I am not being ridiculous. There was a lot of dust. The room has since been torn down along with the hotel although the lobby lives on in many TV shows and movies.

I never saw Bobby Kennedy. On the day word went around the school cafeteria that he was coming to speak in Broomall, I was interested in cutting class to go. Only problem was none of us from the other side of Philadelphia had any idea where Broomall was. I wasn't upset. I figured I'd have another chance. Of course, I didn't.

The encounter that got me thinking about how many people I had run into who were somehow connected to the RFK assassination was Roosevelt Grier, NFL legend and Kennedy supporter. I stepped into a hotel elevator in New York - I think it was the New York Hilton - and found him leaning against the back wall. He was smiling. I think Rosey Greer was almost always smiling.  

I never speak to celebrities but Rosey spoke to me. For the entire ride. He said what a great day every day was and he hoped I felt the same. He said he felt blessed.  He gave off a contented vibe. I like to think the feeling was contagious. At the time, I don't think I put him together with the assassination. The encounter was so upbeat that I forgot that this was the man who was said to have wrestled the murder weapon away from Sirhan Sirhan.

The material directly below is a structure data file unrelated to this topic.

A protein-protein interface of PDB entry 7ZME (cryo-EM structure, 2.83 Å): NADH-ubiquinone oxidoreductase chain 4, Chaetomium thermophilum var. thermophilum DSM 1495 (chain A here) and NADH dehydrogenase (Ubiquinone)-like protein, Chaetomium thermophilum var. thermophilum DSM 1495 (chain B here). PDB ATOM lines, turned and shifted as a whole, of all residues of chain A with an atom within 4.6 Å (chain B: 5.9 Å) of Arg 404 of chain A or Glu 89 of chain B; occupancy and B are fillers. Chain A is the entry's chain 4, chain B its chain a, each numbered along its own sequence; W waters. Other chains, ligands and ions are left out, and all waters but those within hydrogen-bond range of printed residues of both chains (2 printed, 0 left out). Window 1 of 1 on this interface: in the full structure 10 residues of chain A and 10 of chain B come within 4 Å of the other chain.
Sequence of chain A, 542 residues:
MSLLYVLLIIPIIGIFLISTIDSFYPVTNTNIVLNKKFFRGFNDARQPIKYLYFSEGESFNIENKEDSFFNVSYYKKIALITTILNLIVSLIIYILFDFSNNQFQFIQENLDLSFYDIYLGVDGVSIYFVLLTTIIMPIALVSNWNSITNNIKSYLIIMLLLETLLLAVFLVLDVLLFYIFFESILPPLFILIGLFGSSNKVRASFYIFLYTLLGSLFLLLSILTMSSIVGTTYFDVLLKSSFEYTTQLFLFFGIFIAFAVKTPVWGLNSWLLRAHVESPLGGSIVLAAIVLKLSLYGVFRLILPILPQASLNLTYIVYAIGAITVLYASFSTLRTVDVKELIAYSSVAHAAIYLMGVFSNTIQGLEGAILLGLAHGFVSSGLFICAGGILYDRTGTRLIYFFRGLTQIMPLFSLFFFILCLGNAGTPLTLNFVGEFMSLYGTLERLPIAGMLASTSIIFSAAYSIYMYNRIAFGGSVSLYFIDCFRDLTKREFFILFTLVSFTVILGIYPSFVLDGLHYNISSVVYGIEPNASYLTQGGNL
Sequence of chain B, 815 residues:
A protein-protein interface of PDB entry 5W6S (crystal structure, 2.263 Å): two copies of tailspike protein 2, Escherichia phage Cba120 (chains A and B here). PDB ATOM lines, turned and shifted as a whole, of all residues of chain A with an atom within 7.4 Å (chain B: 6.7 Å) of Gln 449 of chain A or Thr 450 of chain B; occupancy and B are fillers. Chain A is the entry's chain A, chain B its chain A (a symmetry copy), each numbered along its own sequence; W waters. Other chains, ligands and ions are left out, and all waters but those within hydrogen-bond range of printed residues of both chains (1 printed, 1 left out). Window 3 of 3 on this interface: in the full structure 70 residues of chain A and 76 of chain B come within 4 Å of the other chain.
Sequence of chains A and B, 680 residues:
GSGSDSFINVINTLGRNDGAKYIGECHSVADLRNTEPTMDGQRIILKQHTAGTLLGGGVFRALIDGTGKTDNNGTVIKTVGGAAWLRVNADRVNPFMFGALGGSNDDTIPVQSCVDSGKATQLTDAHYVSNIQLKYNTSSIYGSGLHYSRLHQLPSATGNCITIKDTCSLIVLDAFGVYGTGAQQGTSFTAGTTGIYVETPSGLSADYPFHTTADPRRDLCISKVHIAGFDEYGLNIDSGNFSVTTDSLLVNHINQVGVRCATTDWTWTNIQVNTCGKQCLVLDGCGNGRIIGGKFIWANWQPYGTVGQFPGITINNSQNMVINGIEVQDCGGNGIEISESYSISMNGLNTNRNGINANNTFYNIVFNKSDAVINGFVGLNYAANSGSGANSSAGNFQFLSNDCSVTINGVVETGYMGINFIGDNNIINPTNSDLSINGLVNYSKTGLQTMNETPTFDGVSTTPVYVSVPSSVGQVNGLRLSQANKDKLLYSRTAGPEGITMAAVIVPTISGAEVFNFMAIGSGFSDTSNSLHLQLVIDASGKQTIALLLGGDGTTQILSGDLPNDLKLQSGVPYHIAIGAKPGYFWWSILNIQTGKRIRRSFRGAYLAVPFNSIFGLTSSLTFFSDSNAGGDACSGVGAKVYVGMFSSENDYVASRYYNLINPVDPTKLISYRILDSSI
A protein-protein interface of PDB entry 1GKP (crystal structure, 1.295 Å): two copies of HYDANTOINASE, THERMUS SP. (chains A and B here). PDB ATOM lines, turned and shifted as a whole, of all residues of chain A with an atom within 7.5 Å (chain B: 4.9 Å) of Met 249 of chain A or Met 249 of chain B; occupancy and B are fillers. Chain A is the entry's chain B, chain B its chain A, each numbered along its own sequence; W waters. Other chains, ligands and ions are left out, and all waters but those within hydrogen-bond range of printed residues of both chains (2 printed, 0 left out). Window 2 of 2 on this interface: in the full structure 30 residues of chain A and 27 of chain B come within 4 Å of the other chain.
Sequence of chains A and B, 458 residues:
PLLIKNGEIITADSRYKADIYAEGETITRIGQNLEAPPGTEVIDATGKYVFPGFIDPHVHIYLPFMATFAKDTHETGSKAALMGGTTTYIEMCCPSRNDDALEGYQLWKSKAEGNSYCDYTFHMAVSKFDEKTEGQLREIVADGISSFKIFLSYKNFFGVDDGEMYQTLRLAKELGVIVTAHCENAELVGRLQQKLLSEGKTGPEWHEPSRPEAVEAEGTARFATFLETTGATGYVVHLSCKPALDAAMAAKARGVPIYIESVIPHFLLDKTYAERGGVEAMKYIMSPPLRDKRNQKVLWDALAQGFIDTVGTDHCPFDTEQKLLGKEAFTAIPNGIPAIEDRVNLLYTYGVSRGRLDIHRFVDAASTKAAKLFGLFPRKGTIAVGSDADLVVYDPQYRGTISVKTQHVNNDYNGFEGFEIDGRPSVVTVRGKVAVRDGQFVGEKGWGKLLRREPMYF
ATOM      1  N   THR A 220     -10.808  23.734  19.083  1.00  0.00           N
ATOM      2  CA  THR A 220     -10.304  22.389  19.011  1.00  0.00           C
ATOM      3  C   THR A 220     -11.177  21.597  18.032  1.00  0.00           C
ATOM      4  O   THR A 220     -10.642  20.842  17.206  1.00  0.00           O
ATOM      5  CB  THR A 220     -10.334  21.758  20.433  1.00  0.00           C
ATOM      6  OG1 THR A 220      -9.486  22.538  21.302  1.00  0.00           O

It wasn't until the movie Mank came out in 2020 that I put Frank Mankiewicz together with the Hollywood Mankiewiczes and with the Robert Kennedy assassination. Memories can get a bit muddled as the years go on and mine did. I know that Frank Mankiewicz, at the time a middle-aged, Caucasian, political advisor, was not often confused with Julian Bond, at the time a dashing, young, African-American civil rights activist. It isn't that I can't keep the two individuals straight. I can't quite get a handle on our interactions. A friend and I were charged with escorting both of them to an event at our college, picking them up at the airport, dining with them, getting them to the lecture on time. I clearly remember Julian Bond in the car. I clearly remember Frank Mankiewicz at dinner. The rest all jumbles together. At far as I know, Julian Bond was not in LA at the time of the assassination, but Frank Mankiewicz announced the death of Robert Kennedy on June 6, 1968.